In the thesis the main blocks of the laser system are considered, including a frontend based on Optical Parametric Amplification (OPA) and a power amplification block based on compact multi-pass amplifiers in edge-pumped disk laser (EPDL) configuration.
Numerical simulations were carried out in preparation of the laboratory system, including an optical model and integration in a thermal model. Optical simulations were carried out with the aim of reducing the pumping energy requirement to optimize the thermal budget and the overall efficiency of the system.
Studies of the pumping configuration aiming at increasing the energy coupling efficiency and optimizing the gain profile were performed. The role of the cross-relaxation process and the effect of multi-pulse extraction on the optical efficiency of the active medium were also investigated to predict performance of the amplifiers. A preliminary study of the latter mechanism still poorly known, has allowed to refine and strengthen the thermal and optical simulations.
A multi-pass scheme is considered with amplification in a Thulium doped ceramic Tm:Lu2O3 medium at 4%, in the configuration of active mirror disk, and with lateral (edge) diode pumping at approximately 800 nm. The doping of each disk is tailored in order to optimize the pump energy absorption and minimize unwanted thermal load.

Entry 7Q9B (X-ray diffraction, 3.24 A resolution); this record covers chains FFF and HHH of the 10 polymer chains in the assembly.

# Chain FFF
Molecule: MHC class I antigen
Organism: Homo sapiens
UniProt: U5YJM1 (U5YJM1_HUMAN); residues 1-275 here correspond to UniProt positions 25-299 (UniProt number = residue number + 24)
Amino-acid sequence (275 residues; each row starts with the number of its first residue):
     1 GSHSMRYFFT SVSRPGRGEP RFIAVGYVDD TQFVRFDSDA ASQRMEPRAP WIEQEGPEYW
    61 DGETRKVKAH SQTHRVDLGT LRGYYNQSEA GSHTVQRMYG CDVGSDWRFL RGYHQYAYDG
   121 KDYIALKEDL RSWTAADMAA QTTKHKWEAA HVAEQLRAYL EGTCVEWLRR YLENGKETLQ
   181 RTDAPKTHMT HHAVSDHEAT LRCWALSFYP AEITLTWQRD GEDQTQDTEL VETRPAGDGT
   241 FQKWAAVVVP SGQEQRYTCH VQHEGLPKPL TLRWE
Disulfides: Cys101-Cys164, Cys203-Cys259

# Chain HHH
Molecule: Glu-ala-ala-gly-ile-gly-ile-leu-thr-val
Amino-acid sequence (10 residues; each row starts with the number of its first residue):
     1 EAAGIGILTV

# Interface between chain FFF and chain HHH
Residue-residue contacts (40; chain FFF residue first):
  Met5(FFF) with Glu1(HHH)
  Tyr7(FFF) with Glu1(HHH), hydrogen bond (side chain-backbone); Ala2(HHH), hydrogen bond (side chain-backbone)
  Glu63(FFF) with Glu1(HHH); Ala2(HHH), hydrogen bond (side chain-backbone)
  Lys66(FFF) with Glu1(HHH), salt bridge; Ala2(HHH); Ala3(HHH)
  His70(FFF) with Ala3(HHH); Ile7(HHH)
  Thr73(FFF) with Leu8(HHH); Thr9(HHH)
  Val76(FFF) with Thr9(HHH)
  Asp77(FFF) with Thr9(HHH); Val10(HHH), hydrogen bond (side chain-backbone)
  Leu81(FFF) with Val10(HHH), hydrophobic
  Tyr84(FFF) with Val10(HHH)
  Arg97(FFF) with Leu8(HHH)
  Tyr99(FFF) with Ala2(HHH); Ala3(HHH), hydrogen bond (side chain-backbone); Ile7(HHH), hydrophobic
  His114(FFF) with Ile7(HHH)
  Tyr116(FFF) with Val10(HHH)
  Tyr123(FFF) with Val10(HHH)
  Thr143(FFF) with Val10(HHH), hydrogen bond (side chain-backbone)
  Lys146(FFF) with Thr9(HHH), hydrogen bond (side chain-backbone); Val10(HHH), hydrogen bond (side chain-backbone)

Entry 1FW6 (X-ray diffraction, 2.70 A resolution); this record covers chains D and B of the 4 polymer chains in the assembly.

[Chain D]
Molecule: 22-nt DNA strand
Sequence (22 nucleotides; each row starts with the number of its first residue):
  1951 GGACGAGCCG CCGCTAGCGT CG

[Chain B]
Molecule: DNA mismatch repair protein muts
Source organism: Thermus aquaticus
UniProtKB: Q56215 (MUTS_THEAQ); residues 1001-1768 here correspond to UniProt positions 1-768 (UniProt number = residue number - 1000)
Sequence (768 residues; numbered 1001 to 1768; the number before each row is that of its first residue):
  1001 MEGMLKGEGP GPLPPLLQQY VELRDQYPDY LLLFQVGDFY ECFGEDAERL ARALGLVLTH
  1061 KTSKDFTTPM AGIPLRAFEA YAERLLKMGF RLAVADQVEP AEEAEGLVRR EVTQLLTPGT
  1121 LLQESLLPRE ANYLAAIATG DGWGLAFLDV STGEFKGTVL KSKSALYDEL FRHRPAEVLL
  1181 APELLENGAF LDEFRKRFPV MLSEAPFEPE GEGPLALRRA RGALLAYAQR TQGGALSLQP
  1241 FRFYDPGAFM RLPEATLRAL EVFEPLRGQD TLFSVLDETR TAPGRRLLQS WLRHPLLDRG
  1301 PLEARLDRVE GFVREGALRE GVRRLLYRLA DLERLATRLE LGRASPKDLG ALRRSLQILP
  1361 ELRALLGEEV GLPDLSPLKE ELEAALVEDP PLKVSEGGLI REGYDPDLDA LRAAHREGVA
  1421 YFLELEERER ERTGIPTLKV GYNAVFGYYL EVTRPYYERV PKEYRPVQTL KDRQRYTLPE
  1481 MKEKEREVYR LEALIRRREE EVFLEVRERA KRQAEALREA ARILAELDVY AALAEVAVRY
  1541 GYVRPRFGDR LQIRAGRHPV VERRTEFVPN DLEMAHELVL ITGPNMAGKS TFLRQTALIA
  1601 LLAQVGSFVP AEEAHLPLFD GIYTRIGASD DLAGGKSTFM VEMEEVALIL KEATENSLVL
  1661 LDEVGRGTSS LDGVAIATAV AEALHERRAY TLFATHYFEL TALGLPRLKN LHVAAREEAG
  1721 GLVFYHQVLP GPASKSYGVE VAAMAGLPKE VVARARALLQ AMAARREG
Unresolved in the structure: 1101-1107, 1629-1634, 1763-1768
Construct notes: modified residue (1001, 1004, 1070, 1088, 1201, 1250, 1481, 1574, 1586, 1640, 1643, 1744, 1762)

A three-stage amplification chain is considered, with each stage consisting of a multipass amplifier with a final output energy per pulse > 500 mJ from an input energy of 1 mJ is obtained. This configuration represents the best balance between constructive complexity and the efficiency of the operating point in terms of energy gain.
Along with the initial phase of the laser system model development, this thesis also reports on the first laboratory tests aimed at characterizing the first sample of Tm:Lu2O3 acquired for investigation on materials proprieties and optical and laser performance studies. So, the optical characterization of a Tm:Lu2O3 crystal aimed at measuring the main spectroscopic parameters of Tm:Lu2O3 using our test sample is presented. In
particular, the measurement of absorption cross-section and emission proprieties of the Tm:Lu2O3 ceramic sample as a function of the wavelength in the visible range up to the near infra-red was carried out. The experimental data analysis showed that the expected spectroscopic features of the available sample are in line with the values reported in the literature for both crystal and ceramic materials, and confirm the specifications required for our amplifier design.
A laboratory cavity test setup for the study of a 4%at Tm:Lu2O3 doped ceramic active medium laser proprieties was implemented. With a pump at ∼800 nm, an emission at around 2 μm with a slope emission of about 40% (comparable with the theoretical quantum defect λpump/λlaser) was demonstrated. No clear indication on cross
relaxation effects, but studies on the effects and efficiency of cross-relaxation are still ongoing.